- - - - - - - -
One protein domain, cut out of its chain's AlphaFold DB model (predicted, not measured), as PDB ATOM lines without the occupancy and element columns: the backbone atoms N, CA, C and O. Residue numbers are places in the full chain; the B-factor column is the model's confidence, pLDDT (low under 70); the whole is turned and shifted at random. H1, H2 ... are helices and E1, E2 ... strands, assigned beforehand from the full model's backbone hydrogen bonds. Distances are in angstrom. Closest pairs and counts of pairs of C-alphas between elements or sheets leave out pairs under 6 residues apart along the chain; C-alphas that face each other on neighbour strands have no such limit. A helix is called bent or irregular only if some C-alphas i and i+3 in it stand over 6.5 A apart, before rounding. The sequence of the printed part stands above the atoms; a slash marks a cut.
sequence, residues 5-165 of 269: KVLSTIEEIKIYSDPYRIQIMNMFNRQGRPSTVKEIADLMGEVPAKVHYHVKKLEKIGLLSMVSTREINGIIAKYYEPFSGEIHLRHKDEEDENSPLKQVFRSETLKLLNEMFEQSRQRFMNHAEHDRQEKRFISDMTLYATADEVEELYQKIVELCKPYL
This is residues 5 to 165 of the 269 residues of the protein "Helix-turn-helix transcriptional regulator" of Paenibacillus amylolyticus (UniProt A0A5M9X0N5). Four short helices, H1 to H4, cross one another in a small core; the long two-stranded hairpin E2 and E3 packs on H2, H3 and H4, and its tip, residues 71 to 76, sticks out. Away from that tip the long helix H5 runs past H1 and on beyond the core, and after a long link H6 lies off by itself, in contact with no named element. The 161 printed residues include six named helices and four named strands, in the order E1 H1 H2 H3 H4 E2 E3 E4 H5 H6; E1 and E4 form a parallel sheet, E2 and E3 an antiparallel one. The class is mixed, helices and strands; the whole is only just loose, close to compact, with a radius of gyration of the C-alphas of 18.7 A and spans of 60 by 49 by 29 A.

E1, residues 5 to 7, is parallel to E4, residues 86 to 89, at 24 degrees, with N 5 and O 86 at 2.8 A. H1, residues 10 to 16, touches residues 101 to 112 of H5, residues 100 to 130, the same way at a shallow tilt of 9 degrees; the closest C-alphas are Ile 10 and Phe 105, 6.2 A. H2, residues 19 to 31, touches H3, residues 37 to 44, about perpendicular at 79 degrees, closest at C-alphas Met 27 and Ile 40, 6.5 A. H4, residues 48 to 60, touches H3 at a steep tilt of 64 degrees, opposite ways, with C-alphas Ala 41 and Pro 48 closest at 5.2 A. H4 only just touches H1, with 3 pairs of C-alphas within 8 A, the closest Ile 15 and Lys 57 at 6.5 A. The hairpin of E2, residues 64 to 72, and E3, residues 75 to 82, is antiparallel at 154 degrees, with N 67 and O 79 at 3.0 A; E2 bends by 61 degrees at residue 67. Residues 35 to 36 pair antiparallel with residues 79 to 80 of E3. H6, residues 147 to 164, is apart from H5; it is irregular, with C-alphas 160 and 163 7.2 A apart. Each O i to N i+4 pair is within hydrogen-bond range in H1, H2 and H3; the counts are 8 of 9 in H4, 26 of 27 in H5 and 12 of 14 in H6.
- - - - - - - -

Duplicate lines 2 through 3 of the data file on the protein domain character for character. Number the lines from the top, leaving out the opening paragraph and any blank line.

This is residues 5 to 165 of the 269 residues of the protein "Helix-turn-helix transcriptional regulator" of Paenibacillus amylolyticus (UniProt A0A5M9X0N5). Four short helices, H1 to H4, cross one another in a small core; the long two-stranded hairpin E2 and E3 packs on H2, H3 and H4, and its tip, residues 71 to 76, sticks out. Away from that tip the long helix H5 runs past H1 and on beyond the core, and after a long link H6 lies off by itself, in contact with no named element. The 161 printed residues include six named helices and four named strands, in the order E1 H1 H2 H3 H4 E2 E3 E4 H5 H6; E1 and E4 form a parallel sheet, E2 and E3 an antiparallel one. The class is mixed, helices and strands; the whole is only just loose, close to compact, with a radius of gyration of the C-alphas of 18.7 A and spans of 60 by 49 by 29 A.

E1, residues 5 to 7, is parallel to E4, residues 86 to 89, at 24 degrees, with N 5 and O 86 at 2.8 A. H1, residues 10 to 16, touches residues 101 to 112 of H5, residues 100 to 130, the same way at a shallow tilt of 9 degrees; the closest C-alphas are Ile 10 and Phe 105, 6.2 A. H2, residues 19 to 31, touches H3, residues 37 to 44, about perpendicular at 79 degrees, closest at C-alphas Met 27 and Ile 40, 6.5 A. H4, residues 48 to 60, touches H3 at a steep tilt of 64 degrees, opposite ways, with C-alphas Ala 41 and Pro 48 closest at 5.2 A. H4 only just touches H1, with 3 pairs of C-alphas within 8 A, the closest Ile 15 and Lys 57 at 6.5 A. The hairpin of E2, residues 64 to 72, and E3, residues 75 to 82, is antiparallel at 154 degrees, with N 67 and O 79 at 3.0 A; E2 bends by 61 degrees at residue 67. Residues 35 to 36 pair antiparallel with residues 79 to 80 of E3. H6, residues 147 to 164, is apart from H5; it is irregular, with C-alphas 160 and 163 7.2 A apart. Each O i to N i+4 pair is within hydrogen-bond range in H1, H2 and H3; the counts are 8 of 9 in H4, 26 of 27 in H5 and 12 of 14 in H6.